Technical School Vs. College: How HVAC Professionals Can Earn More Than College Graduates in Ohio
Acquiring a college degree in the U.S. is an expensive affair. College students often find themselves having to rely on relatives, work multiple jobs, and takeout student loans to enable them to get some form of financial relief. It is this high cost of getting a college education that has caused many would-be college students to reconsider their career goals.
Many have had to seek alternative solutions to going to college. The savvy ones have ended up in technical fields such as air conditioning, ventilation, and heating. Such fields are considered smart alternatives as those who follow them stand a chance at becoming hugely professional. All this can occur without having to spend a lot of money or years in school.
For one to gain a better understanding of the financial consequences posed by a technical HVAC training vs college education, there is a need to look at numerous factors. For instance, you need to consider the chances of going into debt, education expenses, and the average salaries earned by HVAC professionals.
Earning Potential: College Graduates vs HVAC Technicians
In the United States, an HVAC technician earns an average annual pay of $49,234. Their annual salaries may be as low as $24,500 or as high as $74,000. However, many technicians take home an annual pay of between $39,500 to $56,500. Regardless of how you look at it, technicians have impressive pay.
This is more so considering close to 51.1% of all HVAC technicians do not possess more than a high school diploma. With some having not completed their high school education. 42.6% of these technicians possess some college education or an associate degree. The salary of an HVAC technician can increase with time as the technician gains skills which makes them invaluable to an employer.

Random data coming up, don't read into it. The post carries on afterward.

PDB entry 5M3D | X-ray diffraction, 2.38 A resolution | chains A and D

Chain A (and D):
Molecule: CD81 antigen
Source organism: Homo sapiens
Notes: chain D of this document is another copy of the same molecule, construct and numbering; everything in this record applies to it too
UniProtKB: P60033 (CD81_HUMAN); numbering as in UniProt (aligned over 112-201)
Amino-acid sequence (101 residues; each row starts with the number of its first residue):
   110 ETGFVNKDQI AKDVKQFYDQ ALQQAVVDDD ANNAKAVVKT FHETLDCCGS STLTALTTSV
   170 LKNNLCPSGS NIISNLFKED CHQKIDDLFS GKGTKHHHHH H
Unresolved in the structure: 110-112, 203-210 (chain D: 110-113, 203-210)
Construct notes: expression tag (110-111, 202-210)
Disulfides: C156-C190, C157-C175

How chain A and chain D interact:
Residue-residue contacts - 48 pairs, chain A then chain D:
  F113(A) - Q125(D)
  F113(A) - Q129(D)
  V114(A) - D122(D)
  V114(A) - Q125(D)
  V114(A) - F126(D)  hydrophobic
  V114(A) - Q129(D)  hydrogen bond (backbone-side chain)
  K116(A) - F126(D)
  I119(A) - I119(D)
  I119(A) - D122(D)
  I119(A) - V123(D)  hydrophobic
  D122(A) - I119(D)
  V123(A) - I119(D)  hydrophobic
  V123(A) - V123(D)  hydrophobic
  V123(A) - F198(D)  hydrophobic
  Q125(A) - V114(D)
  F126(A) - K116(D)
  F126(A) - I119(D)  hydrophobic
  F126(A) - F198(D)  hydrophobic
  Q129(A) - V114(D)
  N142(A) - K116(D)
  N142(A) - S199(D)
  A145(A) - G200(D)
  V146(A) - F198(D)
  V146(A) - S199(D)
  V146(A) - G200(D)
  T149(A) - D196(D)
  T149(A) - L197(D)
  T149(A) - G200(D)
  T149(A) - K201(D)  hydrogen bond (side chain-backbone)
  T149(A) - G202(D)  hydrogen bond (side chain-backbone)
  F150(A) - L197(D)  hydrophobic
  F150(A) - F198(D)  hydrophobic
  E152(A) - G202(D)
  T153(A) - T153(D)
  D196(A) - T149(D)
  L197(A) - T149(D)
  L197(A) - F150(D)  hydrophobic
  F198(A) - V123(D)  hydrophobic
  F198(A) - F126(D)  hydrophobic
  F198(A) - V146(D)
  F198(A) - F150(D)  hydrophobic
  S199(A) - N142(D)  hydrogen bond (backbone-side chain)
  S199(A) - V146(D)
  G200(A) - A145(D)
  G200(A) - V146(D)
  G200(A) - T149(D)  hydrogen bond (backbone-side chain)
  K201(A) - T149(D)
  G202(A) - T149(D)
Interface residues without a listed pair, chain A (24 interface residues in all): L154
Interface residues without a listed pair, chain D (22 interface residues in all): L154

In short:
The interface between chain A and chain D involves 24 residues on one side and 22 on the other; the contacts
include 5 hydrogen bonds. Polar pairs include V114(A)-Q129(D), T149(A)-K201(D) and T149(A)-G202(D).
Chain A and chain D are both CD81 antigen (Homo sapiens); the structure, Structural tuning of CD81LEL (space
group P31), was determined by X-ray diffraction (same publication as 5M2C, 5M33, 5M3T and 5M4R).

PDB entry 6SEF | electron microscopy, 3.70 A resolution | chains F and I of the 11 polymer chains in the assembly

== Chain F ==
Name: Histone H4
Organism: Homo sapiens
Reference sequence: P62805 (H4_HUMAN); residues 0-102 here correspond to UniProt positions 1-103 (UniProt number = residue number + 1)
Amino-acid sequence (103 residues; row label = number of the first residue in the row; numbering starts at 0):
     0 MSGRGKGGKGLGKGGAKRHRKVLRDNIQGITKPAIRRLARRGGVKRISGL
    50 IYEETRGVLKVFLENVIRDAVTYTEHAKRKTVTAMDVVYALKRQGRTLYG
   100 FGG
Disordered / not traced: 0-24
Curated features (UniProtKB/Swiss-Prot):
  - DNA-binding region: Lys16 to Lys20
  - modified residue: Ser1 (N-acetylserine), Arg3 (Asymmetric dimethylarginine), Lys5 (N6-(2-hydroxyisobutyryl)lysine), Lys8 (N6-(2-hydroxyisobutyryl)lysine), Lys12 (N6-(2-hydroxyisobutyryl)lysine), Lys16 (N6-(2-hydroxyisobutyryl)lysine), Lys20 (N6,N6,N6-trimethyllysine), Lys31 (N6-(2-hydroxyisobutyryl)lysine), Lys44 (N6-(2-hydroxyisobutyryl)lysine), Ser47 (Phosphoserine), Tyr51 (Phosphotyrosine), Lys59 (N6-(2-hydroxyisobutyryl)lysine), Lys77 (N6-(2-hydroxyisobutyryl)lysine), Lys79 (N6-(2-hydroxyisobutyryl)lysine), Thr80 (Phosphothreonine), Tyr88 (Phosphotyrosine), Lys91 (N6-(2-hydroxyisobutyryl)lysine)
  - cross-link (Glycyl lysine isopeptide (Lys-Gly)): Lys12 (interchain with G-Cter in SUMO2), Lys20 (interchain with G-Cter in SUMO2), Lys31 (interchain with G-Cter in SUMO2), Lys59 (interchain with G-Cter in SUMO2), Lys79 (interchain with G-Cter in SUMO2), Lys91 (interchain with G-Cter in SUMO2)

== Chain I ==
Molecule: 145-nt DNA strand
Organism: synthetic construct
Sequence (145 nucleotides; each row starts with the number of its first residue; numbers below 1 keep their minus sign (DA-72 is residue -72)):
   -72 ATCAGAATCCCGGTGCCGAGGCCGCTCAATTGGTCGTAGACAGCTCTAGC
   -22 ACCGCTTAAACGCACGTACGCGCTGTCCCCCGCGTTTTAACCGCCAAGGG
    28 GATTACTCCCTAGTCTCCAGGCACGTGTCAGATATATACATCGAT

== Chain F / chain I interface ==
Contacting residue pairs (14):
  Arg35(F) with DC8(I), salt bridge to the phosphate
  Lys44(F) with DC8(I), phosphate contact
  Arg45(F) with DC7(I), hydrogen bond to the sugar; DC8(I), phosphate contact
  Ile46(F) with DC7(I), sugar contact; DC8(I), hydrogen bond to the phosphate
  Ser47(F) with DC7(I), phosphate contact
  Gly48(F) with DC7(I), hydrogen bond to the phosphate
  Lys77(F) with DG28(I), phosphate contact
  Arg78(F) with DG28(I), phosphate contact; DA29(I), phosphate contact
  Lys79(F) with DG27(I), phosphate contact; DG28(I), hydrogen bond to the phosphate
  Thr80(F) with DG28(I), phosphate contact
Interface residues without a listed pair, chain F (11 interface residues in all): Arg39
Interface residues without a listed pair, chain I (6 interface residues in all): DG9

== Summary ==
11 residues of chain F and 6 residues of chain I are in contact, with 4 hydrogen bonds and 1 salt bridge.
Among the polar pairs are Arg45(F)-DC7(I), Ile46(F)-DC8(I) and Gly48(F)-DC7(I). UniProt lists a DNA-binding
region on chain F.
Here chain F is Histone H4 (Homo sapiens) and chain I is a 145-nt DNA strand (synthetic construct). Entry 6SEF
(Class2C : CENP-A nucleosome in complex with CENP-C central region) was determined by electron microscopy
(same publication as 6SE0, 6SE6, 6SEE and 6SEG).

To get a better picture of just what makes HVAC jobs better, one needs to look at the annual income of those who have gone to college. Statistics show the earning potential of a salaried employee who has attended college starts at $40,100 per year, for an employee who does not have a degree. It goes as high as $94,200 per year for a salaried person having a professional degree.
How Much Does a College Education Truly Cost?
Most Americans get to learn about the importance of attaining a college education from a tender age. But what many are not told is the cost of getting one. Did you know the average student in college will graduate with student debt amounting to $31,172? This is a debt they need to repay within 30 years, and in some cases, 10 years.
Some will continue to repay this debt long after they have left their jobs and gone into retirement!
While HVAC training still costs money, a certificate will normally cost the student and their parents between $1,200 to $15,000. This makes it an attractive option for parents who are not in a position to pay the $21,370 per semester required to attend an ivy league college. HVAC jobs also appeal to high school grads looking to get an affordable degree. A degree that will also allow them to join the workforce and earn a tidy sum each year.